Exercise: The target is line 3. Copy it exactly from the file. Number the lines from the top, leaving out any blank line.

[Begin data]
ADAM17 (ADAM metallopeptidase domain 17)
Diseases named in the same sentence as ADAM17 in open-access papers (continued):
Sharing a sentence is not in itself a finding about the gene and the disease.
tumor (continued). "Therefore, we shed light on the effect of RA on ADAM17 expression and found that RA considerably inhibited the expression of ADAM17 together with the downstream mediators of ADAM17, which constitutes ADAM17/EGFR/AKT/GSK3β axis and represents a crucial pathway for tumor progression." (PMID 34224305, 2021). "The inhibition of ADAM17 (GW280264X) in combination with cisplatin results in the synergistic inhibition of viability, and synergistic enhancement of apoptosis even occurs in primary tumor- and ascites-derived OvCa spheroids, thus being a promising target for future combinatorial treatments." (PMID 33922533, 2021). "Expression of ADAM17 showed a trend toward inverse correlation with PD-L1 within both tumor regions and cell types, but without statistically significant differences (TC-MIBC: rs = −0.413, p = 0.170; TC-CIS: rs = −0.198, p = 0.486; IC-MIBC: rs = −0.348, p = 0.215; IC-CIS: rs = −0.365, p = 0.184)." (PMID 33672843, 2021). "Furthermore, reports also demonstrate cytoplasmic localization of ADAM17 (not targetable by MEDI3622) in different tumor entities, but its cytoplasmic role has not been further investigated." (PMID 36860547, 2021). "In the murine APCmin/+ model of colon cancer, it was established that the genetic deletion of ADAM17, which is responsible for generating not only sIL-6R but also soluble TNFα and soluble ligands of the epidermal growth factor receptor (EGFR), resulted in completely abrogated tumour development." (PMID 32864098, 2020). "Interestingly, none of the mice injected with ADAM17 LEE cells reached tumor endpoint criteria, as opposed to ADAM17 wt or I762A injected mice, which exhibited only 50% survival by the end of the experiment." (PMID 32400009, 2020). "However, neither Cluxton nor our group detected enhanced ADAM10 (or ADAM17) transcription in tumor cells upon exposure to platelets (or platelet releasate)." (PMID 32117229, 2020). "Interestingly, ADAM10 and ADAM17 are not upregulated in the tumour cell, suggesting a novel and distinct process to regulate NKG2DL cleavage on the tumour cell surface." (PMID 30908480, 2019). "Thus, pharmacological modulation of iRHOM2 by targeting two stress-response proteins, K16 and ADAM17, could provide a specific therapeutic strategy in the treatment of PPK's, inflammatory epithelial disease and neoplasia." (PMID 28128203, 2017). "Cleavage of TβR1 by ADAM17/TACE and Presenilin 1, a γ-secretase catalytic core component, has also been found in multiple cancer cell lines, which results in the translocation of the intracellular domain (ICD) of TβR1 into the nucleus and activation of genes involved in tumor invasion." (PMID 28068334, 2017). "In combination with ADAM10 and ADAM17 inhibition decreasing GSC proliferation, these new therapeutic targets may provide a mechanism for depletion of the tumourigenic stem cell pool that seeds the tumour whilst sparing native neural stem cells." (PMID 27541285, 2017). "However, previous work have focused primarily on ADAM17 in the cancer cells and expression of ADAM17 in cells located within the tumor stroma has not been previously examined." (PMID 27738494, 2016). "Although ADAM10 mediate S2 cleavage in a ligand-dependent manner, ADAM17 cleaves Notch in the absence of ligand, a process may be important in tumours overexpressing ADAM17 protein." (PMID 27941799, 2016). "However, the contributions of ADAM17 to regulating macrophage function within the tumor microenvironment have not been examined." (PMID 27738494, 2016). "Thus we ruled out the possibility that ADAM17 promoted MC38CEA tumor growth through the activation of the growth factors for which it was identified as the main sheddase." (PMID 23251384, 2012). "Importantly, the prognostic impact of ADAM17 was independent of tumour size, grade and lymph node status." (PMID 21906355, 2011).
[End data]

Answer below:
Sharing a sentence is not in itself a finding about the gene and the disease.